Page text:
Today Caitlyn Jenner introduced herself to the world in a fabulous Vanity Fair spread. “Call me Caitlyn,” she tells the public in this latest cover story and through her recently launched @Caitlyn_Jenner Twitter handle.
It is important that people do actually call her Caitlyn.
Words matter and erasing the identity of trans people by calling them by their birth names and birth-assigned sex is an act of hatred — one that is inextricable from the brutal violence that so many trans people, particularly trans women of color, encounter just for existing in the world.
How we talk about trans people sets the tone for the world in which trans people live.
And because young trans people are dying by suicide and trans women of color are being murdered at alarming rates, those of us forming public narratives about trans celebrities have an obligation to tell those stories with care.
When we write about Caitlyn Jenner, her name and narrative will give enough context. There is no need to mention what her name used to be or what sex she was assigned at birth. And as writer and activist Janet Mock brilliantly explained to Piers Morgan, neither Janet nor Caitlyn were “born boys.” They were born babies and they are women — brave and fabulous women.
But as brave and fabulous as Caitlyn Jenner is, and she is both of those things, her story is so far from the story of most trans peoples’ lives and should not eclipse the truth of the fight for trans justice.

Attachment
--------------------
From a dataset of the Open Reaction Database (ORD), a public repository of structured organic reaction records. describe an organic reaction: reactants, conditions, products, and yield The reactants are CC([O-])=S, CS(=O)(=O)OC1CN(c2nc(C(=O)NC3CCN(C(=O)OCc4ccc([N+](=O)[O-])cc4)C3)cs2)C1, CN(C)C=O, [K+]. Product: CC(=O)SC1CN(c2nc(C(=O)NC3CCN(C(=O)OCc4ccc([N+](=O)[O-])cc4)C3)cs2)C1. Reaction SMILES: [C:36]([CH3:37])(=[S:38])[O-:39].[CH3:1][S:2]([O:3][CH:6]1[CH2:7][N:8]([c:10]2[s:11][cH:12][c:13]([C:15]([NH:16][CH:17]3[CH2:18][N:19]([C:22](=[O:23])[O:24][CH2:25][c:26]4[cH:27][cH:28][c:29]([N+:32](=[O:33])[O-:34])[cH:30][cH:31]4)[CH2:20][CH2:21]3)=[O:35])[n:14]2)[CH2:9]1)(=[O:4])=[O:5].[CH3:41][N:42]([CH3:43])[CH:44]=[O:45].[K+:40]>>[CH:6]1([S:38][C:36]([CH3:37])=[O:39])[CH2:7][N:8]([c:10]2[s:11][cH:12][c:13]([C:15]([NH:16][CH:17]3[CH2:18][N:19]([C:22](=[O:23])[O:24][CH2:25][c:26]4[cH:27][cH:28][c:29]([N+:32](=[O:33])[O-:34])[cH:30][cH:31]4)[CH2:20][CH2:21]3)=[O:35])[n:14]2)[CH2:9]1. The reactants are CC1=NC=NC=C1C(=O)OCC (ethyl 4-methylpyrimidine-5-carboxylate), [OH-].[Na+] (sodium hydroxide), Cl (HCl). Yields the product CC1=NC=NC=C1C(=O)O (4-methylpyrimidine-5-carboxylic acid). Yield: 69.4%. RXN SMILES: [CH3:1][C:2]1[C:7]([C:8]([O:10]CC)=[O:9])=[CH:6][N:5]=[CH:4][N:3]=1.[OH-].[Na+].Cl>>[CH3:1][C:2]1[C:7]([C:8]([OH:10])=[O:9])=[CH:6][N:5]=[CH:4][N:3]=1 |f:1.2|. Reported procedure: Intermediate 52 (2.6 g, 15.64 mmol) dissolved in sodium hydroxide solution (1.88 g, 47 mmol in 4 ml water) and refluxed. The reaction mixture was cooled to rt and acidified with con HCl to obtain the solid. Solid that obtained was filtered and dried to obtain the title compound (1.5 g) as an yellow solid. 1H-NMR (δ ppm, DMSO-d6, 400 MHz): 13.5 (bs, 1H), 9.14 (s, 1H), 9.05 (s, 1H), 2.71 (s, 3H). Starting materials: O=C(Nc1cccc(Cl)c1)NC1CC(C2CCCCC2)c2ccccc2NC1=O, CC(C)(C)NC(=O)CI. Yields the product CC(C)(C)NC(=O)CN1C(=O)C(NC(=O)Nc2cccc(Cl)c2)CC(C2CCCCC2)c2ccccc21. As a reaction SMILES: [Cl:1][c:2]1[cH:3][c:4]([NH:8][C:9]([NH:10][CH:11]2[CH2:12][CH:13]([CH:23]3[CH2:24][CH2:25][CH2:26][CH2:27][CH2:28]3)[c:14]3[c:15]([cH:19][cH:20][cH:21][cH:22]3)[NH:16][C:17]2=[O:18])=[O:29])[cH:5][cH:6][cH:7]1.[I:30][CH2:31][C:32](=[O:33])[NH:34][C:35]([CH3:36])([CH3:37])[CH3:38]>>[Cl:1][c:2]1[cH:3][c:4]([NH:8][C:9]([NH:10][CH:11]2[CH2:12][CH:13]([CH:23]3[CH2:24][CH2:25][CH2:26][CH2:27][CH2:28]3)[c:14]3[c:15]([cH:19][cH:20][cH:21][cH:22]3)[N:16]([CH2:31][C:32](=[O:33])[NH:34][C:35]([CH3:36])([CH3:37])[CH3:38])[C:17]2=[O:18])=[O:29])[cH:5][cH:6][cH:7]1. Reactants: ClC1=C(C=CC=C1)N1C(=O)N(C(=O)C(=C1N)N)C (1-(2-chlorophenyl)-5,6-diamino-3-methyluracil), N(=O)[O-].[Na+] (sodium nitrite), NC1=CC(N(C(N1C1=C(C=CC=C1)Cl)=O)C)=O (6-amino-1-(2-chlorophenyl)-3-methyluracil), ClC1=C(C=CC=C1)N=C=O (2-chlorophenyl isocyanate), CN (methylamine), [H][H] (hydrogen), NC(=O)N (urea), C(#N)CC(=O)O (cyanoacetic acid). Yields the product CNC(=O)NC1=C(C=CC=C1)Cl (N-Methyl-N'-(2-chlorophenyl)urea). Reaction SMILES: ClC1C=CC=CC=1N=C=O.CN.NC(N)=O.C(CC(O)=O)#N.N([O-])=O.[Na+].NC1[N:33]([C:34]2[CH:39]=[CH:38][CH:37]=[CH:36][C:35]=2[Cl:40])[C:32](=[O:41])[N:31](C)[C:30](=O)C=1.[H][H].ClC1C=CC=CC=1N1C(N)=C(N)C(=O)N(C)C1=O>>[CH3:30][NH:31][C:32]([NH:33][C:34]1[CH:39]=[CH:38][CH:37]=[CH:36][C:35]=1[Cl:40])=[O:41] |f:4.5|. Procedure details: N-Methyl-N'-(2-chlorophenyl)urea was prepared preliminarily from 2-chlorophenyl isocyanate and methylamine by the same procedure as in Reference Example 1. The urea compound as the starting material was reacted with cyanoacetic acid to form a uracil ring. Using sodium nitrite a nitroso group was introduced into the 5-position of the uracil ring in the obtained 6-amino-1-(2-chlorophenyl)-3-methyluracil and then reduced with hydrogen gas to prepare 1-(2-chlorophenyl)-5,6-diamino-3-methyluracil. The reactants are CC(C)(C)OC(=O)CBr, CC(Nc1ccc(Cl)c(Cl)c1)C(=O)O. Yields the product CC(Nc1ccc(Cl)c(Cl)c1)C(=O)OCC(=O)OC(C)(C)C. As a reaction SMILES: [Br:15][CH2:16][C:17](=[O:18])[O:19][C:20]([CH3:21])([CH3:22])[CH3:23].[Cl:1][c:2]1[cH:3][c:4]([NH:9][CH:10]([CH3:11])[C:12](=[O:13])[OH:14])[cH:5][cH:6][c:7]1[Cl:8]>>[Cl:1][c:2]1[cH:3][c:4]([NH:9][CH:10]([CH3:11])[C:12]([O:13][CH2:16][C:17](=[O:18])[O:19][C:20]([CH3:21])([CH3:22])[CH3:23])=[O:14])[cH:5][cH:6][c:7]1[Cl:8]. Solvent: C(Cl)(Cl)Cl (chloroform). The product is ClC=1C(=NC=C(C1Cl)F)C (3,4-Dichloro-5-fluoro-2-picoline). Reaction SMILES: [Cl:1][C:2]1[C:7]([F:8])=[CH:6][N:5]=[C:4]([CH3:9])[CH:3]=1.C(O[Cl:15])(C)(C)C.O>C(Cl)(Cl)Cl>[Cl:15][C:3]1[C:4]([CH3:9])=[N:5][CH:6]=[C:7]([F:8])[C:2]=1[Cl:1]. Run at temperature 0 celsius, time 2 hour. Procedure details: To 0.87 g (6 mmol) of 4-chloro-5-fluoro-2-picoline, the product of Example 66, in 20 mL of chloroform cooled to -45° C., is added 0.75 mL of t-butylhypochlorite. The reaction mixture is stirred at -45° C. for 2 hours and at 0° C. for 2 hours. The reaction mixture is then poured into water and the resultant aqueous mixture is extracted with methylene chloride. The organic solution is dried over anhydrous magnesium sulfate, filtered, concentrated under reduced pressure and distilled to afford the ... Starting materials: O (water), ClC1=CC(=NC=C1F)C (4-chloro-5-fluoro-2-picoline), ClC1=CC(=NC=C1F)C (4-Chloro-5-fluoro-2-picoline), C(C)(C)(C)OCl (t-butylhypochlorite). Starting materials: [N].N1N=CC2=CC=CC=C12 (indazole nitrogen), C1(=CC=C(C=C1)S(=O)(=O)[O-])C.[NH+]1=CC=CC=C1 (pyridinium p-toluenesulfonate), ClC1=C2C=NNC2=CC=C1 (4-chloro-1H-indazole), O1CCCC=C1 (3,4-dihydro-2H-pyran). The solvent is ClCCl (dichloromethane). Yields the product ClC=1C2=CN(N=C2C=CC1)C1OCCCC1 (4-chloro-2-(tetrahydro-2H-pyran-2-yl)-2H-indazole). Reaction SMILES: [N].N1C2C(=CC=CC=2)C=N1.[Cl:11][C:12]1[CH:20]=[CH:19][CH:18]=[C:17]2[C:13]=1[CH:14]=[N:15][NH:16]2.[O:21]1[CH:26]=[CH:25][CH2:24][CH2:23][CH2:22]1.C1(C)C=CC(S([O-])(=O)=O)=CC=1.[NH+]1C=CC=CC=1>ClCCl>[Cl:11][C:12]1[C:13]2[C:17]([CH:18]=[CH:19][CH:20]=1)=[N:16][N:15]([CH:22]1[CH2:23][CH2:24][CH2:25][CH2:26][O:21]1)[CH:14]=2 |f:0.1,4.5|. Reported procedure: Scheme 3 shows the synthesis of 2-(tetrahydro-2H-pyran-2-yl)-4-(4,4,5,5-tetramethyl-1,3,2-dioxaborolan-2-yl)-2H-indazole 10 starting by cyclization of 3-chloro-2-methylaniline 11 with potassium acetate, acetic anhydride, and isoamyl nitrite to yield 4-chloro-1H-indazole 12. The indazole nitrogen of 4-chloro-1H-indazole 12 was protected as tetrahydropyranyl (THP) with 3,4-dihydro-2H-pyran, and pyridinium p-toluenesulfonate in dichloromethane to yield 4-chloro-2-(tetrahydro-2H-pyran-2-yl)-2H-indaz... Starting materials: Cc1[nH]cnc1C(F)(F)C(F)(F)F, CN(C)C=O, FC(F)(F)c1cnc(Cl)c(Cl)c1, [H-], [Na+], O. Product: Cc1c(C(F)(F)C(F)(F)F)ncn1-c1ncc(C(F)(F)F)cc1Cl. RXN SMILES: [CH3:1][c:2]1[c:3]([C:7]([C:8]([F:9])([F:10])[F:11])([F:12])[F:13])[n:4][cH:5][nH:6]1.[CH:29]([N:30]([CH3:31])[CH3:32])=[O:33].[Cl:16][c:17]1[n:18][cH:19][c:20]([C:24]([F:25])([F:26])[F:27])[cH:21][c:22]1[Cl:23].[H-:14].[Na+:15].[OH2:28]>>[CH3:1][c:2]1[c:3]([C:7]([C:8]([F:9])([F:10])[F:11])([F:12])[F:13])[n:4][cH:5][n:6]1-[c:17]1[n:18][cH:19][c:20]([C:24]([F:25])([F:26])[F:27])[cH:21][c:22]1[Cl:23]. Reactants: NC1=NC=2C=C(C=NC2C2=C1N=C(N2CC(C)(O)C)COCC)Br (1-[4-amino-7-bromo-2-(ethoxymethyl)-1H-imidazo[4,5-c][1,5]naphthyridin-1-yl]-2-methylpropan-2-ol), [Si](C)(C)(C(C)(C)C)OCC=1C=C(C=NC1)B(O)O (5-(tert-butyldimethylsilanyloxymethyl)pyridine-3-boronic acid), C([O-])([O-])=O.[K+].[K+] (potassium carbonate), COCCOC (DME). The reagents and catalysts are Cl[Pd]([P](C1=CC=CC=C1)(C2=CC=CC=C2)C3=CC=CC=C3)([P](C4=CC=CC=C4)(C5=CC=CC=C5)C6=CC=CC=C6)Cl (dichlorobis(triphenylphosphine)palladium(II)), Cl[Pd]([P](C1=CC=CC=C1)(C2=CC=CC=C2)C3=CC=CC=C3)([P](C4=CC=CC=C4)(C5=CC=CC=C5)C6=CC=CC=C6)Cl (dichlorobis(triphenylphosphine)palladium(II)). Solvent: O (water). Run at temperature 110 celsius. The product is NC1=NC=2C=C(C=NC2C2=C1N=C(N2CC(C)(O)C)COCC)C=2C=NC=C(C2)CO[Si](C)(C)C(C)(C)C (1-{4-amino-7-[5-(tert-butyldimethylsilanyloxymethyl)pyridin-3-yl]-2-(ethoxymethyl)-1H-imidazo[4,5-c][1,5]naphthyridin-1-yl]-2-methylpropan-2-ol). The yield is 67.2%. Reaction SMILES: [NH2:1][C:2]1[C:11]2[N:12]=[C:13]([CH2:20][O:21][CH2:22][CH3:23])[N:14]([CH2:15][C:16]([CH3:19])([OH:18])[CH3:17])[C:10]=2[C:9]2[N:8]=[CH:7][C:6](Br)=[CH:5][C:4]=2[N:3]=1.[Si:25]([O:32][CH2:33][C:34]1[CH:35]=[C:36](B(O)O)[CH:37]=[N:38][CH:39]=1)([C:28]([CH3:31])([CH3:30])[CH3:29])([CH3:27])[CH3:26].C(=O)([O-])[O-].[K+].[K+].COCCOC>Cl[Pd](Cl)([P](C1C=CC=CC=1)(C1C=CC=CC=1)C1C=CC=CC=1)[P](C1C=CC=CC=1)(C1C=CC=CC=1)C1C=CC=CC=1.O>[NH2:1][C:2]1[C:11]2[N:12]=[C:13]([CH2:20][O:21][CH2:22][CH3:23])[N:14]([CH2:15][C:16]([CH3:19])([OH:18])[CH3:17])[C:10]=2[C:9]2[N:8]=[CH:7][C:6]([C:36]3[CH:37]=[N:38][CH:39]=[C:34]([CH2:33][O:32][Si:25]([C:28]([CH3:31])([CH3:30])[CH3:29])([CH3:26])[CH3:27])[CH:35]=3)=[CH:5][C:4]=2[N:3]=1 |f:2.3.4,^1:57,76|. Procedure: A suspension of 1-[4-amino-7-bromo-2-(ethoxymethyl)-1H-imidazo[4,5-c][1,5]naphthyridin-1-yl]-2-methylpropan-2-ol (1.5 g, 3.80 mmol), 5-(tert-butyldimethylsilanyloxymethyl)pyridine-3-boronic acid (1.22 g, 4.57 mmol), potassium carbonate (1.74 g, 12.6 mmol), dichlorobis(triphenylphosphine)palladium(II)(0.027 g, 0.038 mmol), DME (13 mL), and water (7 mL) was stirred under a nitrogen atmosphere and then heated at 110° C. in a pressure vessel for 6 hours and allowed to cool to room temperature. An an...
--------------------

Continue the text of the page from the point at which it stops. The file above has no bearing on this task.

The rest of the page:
Telling her story with care means using the right name and pronoun, but it also means highlighting the extent to which it is not the typical trans story. Her story can only be told by also telling the stories of the trans people who are struggling to survive systemic discrimination.
Health care for transgender people remains highly stigmatized and largely unavailable for the majority of trans people. Both private (i.e., employer) and public (i.e. Medicaid) insurance plans continue to have blanket bans on coverage for health care related to gender transition. Even where there has been progress on coverage generally, insurance coverage for care that trans women need is still elusive.
For example, the facial feminization surgery that Caitlyn describes in Vanity Fair is almost universally excluded from coverage. This means that most trans people, particularly trans women of color, cannot access the basic care that they need. It means that going to the doctor feels like a battle — if a trans person can get there at all. It means that trans people participate in criminalized economics like the drug and sex trades to pay for the health care they need or seek the care from friends or unsupervised black markets. It means that trans people die seeking the care they need to live.
To tell Caitlyn’s story with care is to demand justice for trans people.
We must not tell Caitlyn’s story in a vacuum that erases the history of trans organizing, mobilizing, and celebrity of the many trans women who came before her and made her Vanity Fair cover possible. Janet. Laverne. Major. Sylvia. Marsha.
We must not exclaim that Caitlyn looks “fabulous” without interrogating our standards for which trans people get to grace the covers of magazines and all the while continuing to keep the health care that brings life to trans people out of reach.
We must not celebrate Caitlyn without mourning Islan, Lamia, Penny, and the hundreds of other trans women, mostly of color, we have lost to violence. This violence isn’t just at the hands of hateful partners or strangers, but violence in the arms of hateful and exclusionary systems.
Thank you, Caitlyn, for bravely sharing your truth. May your platform shed light on these injustices and the leaders who have been fighting to make them known.